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Is Recycled Paper Really Recycled?

Inc. writer clears up some of the confusion about recycled paper and its use.
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Wearable Integrity, a clothing maker in Santa Monica, Calif., insists that its letterheads, brochures, and such be printed on recycled paper. Nothing unusual in that, except that founders Barbara and Mark Lesser are doctrinaire environmentalists and want their paper made from 100% postconsumer waste.

But that proved impossible. Postconsumer paper waste is fibrous material that's fulfilled its original use -- in newspapers and computer printouts, for example. There's so little demand for stock made from 100% postconsumer waste that mills tend to ignore it, and some recyclers won't collect it.

In a compilation of recycled-paper makers published by American Printer magazine (312-726-2802) this past March, only 3 of 30 offered text and cover stock composed entirely of postconsumer waste. None produced bond, writing, or envelope stock from 100% postconsumer waste. (One used 75%.) That's largely because, what with dullness, specks, and a greenish tinge, postconsumer surfaces can't compete with virgin.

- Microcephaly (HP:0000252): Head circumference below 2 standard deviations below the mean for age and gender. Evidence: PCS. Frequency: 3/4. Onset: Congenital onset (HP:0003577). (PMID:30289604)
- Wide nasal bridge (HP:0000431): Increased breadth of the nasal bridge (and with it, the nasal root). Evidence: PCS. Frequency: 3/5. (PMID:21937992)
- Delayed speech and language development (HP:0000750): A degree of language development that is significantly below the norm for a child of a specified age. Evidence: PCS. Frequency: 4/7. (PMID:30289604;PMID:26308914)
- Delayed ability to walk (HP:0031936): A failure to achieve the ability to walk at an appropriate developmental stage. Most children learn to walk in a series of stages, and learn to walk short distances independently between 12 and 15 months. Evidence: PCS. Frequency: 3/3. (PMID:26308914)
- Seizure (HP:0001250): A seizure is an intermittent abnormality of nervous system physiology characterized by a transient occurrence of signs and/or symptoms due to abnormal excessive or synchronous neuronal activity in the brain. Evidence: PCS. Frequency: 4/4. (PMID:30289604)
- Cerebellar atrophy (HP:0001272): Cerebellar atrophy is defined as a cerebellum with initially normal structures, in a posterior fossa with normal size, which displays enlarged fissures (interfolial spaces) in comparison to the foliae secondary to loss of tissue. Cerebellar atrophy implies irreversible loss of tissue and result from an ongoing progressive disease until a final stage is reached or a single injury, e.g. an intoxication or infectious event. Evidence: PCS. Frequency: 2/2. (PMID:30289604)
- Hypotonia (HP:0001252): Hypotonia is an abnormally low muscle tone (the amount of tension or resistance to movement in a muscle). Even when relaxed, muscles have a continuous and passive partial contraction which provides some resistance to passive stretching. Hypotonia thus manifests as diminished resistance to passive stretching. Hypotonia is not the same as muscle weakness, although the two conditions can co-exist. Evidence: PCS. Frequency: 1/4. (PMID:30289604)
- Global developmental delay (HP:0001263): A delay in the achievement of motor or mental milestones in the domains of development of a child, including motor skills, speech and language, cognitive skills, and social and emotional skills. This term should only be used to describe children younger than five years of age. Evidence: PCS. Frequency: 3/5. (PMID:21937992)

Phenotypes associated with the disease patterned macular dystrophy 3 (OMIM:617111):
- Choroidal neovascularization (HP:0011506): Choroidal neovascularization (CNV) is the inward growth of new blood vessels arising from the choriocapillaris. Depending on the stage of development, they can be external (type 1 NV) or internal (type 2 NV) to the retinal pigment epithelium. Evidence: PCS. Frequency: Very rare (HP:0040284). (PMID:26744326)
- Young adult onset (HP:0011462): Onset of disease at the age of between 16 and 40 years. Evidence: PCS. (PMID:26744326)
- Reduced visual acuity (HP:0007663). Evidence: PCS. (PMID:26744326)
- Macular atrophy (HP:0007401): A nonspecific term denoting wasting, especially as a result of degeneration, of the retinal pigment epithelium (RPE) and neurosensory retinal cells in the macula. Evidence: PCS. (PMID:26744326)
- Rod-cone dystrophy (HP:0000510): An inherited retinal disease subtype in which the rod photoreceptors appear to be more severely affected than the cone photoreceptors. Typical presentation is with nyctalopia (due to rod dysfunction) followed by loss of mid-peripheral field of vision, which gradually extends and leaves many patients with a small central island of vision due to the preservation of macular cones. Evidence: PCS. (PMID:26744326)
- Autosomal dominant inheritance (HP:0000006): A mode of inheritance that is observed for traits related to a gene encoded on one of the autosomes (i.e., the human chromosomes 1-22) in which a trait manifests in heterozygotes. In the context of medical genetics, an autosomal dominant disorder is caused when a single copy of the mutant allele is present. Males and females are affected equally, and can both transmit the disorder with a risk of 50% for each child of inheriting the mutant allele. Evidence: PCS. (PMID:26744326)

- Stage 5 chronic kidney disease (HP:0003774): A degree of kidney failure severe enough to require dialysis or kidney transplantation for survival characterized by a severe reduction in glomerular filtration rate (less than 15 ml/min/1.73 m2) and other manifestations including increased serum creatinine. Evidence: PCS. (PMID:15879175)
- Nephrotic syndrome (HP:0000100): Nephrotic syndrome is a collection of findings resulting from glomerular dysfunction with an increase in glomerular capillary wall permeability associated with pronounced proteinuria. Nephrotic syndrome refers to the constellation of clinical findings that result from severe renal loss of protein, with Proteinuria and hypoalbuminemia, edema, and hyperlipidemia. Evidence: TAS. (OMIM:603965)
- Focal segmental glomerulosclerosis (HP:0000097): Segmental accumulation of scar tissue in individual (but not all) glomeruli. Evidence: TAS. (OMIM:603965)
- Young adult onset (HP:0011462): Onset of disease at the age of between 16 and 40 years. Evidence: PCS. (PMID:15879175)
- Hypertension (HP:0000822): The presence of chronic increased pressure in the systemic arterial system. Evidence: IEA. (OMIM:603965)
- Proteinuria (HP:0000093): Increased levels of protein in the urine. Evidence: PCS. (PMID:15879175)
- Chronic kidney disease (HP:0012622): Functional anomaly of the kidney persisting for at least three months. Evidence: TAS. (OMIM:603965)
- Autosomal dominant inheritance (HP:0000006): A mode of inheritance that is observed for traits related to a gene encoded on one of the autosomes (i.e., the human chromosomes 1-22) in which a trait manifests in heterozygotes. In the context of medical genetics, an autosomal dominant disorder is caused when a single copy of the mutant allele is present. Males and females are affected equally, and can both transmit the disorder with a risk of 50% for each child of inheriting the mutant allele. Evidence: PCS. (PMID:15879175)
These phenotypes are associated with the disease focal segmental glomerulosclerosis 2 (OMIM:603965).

Not only that, but the vocabulary is confusing. Much printing paper billed as "100% recycled" incorporates only 10% postconsumer waste. Paper classed simply as "recycled" may include no material that's truly been through a cycle. Fiber sources now commonly termed "recycled" often are leftovers from the original papermaking process, such as trial runs and trimmings of finished sheets. Those were commonly recycled as standard manufacturing practice well before public concern gave the practice ecological cachet.

And 100% postconsumer recycled paper can be more expensive than virgin. Nonetheless, the Lessers print the hangtags for finished goods on stock recycled from strictly postconsumer waste. The ink is soy-based, the strings natural jute. "We're willing to pay the price," says CEO Mark Lesser, who doesn't consider the dollar cost. "We get it back knowing we're doing right. If business itself won't use products reconstructed from its own waste, what's the point?"

Request samples of 100% postconsumer recycled text and cover paper from Domtar Fine Papers (203-359-1160), Mohawk Paper Mills (518-237-1740), and Simpson Paper Co. (415-391-8140); get samples of 75% postconsumer recycled bond from Stora Papyrus (315-848-3321).

-- Robert A. Mamis

Last updated: Dec 1, 1992




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